The current standard is called Euro 6, which was introduced in 2014. It has been updated a few times since, most notably from September 2017 from when manufacturers were compelled to introduce so-called ‘real world’ testing of vehicle emissions, not just in a laboratory. It’s still not properly ‘real world’, but it’s at least better than the previous tests that were fantastically optimistic.
There are different standards for petrol and diesel cars, due to the different ways they operate – CO requirements for diesels are lower, for example, but they are allowed higher levels of nitrogen dioxide and nitric oxide (NOX). There are separate standards again for light commercial vehicles (vans and pick-ups) and motorcycles. Heavy vehicles (like trucks and buses) have run a different system again up until now, differeniated by using roman numerals – the current standard for them is Euro VI.
No new car can be sold in the EU or UK unless it meets the current standards, and these days they do significantly affect you as a driver. The increasing number of Ultra Low Emission Zones (ULEZs) springing up in cities across the country usually take Euro 6 regulations as their dividing line between free entry and paying a charge. And if you’re a company car driver, you can pay more tax if your vehicle doesn’t meet all aspects of the latest Euro 6 standards.
What will Euro 7 look like?
In November 2022, the European Commission (EC) released its proposed Euro 7 regulations. Assuming they get the approval of the European Parliament, they will become law in July 2025 for any manufacturer making more than 10,000 cars a year. Smaller companies will have until 2030 to comply.
Euro 7 will sees a host of major changes topped by the bringing of all motor vehicles – cars, vans, motorcycles, buses and lorries – under one set of rules. There will also be no longer be any distinction between petrol and diesel cars – diesels, for example, will have to meet the same lower NOX levels applied to petrol cars.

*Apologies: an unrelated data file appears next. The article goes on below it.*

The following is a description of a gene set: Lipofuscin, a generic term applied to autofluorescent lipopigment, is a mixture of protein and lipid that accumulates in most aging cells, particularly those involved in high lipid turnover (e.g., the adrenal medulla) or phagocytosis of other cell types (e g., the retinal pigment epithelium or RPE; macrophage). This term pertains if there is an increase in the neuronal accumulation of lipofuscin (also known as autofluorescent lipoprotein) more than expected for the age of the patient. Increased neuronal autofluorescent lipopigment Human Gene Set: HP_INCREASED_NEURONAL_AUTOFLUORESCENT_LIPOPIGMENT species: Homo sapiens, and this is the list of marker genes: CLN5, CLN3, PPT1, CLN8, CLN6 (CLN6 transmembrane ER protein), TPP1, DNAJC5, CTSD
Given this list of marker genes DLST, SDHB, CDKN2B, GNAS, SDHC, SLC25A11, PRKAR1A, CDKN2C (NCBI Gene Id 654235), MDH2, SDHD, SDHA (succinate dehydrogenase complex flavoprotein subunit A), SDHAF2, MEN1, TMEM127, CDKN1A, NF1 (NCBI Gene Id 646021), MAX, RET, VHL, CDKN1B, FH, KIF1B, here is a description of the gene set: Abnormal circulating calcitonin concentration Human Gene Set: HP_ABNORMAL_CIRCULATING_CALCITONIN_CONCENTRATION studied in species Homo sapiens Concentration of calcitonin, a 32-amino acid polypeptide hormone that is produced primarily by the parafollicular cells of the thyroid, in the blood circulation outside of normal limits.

For the first time, the proposed regulations will also include particulates generated by tyre and brake wear, which are not currently measured. All of the standards will apply over a wider range of driving conditions and for longer in a vehicle’s life – cars and vans will have to meet them for at least ten years after they are first registered, double what they have to achieve currently.
Even electric vehicles will not escape Euro 7. As well as the tyre and brake wear regulations, their batteries will be monitored for how long they hold their charge throughout the vehicle’s life, in the hope of giving consumers more confidence in buying a used EV.
Sounds good. What’s the problem?
All this comes against a background of major pressure on car manufacturers to phase out fossil-fuel vehicles altogether over the next decade. UK government plans will see no new purely petrol and diesel cars allowed to be sold from 2030 and plug-in hybrids will be banned from 2035, which effectively means the only option left will be battery-powered electric vehicles.
In Europe, all new cars sold by 2035 will have to emit zero CO2. In an additionally confusing sub-text, some car companies are working on engines burning synthetic fuels, which are CO2-neutral but currently very expensive. These have secured an exemption from the proposed new rules.